The Last of Us 2’s final guitar scene reveals the game’s core failings

The closing moments of The Last of Us Part 2 are supposed to be devastating, instead it feels frustrating and destructive to its own goals of representation.

The Last of Us 2’s final guitar scene reveals the game’s core failings

SPOILERS! Oh so many spoilers! This article will address the ending of The Last of Us 2, and with so much of the game’s attraction centering on its plot I would highly recommend coming back to this article at a later date if you are planning on playing this game.

So the final scene of The Last of Us Part 2 goes something like this (I wasn’t kidding about spoilers): Ellie returns to her farm having completed(?) her quest for revenge against the person who killed Joel, her adoptive father figure. She is emotionally and physically scarred from the confrontation, having lost the top two joints of the pinky and ring fingers on her left hand in the fight. She returns to find Dina – her girlfriend – and the baby they were going to raise together have left. Ellie wanders around the farmhouse dejectedly until she finds the guitar Joel had given her to teach her to play years ago. She attempts to play but finds that with her new injuries she can’t make some of the chords to play the song Joel taught her. Having lost the last thing she had of her adoptive father she leaves the guitar leant against the windowsill and wanders off back into the wilderness, truly alone. Cut to title, roll credits.

It is very clear what Neil Druckman and the team at Naughty Dog were going for here; the guitar is established early in the game as a way Joel wants to connect with Ellie, to teach her something like a father would with a daughter. The guitar comes to symbolise their relationship, and when Joel is murdered it is a way by which she can reconnect with him from beyond the grave. The first thing Joel plays to her is Future Days by Pearl Jam, a song she later tries to play when she finds a guitar in a theatre, getting two lines in before choking up with emotion – illustrating how much the song means to her, the lyrics having found new, more literal meaning in the light of Joel’s death. This is the song that she tries to play having lost everything else in her life: her friends, her love interest, her child, what little remained of her innocence and morality… and she can’t play it. Her quest for revenge has taken everything from her, even the only tie she has left to Joel, whose death was the very motivation for her revenge in the first place.

So this seems like an artful execution right? Ellie losing everything right down to her music which is her last connection to Joel, that seems like a brilliant metaphor to close the game on! Well it does, right up until you think about it closer. This is Ellie we’re talking about here, who travelled across a country and sacrificed everything to avenge Joel’s death, who gave up her chance at the closest thing to a normal life a ruined world could give her with a person who loved her. Ellie, if she is anything, is a determined woman. So the idea that she, in the middle of her despair and loss, would attempt to play the guitar again and would just give up because of her lost fingers? Putting back the guitar and symbolically leaving behind everything that she used to hold dear? It doesn’t gel.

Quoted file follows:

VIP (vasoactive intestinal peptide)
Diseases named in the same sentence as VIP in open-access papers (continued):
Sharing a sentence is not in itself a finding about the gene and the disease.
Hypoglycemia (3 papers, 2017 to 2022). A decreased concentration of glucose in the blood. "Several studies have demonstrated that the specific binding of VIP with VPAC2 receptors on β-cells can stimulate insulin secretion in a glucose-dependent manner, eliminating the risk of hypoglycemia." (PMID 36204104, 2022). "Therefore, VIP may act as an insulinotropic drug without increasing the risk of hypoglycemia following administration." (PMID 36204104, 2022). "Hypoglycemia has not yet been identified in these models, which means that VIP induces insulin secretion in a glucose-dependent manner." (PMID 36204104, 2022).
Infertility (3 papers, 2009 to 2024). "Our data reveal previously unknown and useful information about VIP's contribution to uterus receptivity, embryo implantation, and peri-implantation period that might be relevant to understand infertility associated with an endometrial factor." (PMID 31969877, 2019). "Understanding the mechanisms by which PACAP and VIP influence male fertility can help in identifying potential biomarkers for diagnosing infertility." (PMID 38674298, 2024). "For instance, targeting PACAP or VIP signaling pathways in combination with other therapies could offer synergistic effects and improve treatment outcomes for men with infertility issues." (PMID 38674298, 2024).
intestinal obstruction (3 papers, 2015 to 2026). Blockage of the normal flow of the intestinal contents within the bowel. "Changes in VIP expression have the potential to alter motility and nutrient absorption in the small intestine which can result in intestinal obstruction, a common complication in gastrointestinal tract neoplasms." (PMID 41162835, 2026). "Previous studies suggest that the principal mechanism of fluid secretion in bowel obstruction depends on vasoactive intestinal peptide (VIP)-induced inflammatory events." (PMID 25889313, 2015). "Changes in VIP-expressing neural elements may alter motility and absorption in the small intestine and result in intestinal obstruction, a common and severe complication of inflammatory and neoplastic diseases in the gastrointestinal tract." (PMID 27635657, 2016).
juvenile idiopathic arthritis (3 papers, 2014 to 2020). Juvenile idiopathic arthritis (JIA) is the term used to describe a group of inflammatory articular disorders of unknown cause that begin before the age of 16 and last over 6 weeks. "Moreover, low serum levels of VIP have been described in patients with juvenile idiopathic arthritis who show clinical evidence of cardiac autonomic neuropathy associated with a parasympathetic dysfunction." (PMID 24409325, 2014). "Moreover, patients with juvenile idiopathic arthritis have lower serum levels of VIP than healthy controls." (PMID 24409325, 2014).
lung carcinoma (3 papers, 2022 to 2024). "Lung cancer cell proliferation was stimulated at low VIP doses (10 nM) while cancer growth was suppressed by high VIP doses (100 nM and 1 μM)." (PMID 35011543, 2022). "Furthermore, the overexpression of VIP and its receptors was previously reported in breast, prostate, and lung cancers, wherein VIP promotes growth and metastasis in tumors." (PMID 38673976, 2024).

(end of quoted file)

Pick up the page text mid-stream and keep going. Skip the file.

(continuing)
It would be easy to say that she is given no choice, that her new disability would prevent her from ever being able to play again. That is until you realise that some of the greatest guitarists in our own world (and canonically the games’ if the presence of other real bands are anything to go by) reached the fame and success that they attained with various disabilities to their arms or hands.

Take Tommi Iommi, whose situation is remarkably close to Ellie’s own (ya know, except the whole murder part) is a good example. He lost the tips of his fingers in a machining accident in Birmingham, allegedly the day before he was about to quit his job to become the full-time lead guitarist for Black Sabbath. To help accommodate this he melted down plastic bottle tops and attached some leather strips to make himself some prosthetics so that he could continue to play for the band. The disability meant that tight guitar strings were painful on his fingers, so he down-tuned the guitar, relaxing the strings and making it easier to play on his injured fingers. This down-tuned sound would actually become a major part of the aesthetic for Black Sabbath, contributing greatly to the “heavy” industrial sounds for which they became known, and laying much of the aesthetic groundwork for the Metal genre for years to come.

Then there is Joni Mitchell, whose run in with polio aged 9 severely affected her ability to use her left hand. You’ll find that much of her compositional style uses progressions of open chords that wouldn’t normally be used in traditional guitar writing, and whilst some of this is no doubt Joni’s own creative choice, it is also generally accepted that part of this idea is to make playing the chord progressions easier for Joni, keeping the hand further up the neck of the guitar and reducing the need to move back and forth excessively which might put strain on the hand.

Finally, and probably the most significant to Ellie’s newfound predicament, is the case of Django Reinhardt: a Belgian jazz guitarist that more or less defined the Gypsy Jazz and Hot Jazz genres. As an 18 year old he suffered extensive burns to the right side of his body, including two fingers on his right hand, reducing their range of movement. As a virtuoso guitarist, this would have been a crippling blow to many, but he adapted his playing style to accommodate this limitation, playing much of the faster virtuoso passages with his index and middle fingers and reserving the others to play chordal passages. You can see him using this technique in this video: